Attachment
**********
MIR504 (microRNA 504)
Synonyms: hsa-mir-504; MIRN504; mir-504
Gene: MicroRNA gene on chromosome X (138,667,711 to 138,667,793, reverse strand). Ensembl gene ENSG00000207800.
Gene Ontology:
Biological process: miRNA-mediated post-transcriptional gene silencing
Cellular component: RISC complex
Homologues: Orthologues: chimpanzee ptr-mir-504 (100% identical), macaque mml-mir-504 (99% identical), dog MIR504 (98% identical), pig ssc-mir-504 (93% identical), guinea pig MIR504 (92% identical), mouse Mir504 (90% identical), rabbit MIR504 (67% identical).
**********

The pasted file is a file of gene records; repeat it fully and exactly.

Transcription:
MIR504 (microRNA 504)
Synonyms: hsa-mir-504; MIRN504; mir-504
Gene: MicroRNA gene on chromosome X (138,667,711 to 138,667,793, reverse strand). Ensembl gene ENSG00000207800.
Gene Ontology:
Biological process: miRNA-mediated post-transcriptional gene silencing
Cellular component: RISC complex
Homologues: Orthologues: chimpanzee ptr-mir-504 (100% identical), macaque mml-mir-504 (99% identical), dog MIR504 (98% identical), pig ssc-mir-504 (93% identical), guinea pig MIR504 (92% identical), mouse Mir504 (90% identical), rabbit MIR504 (67% identical).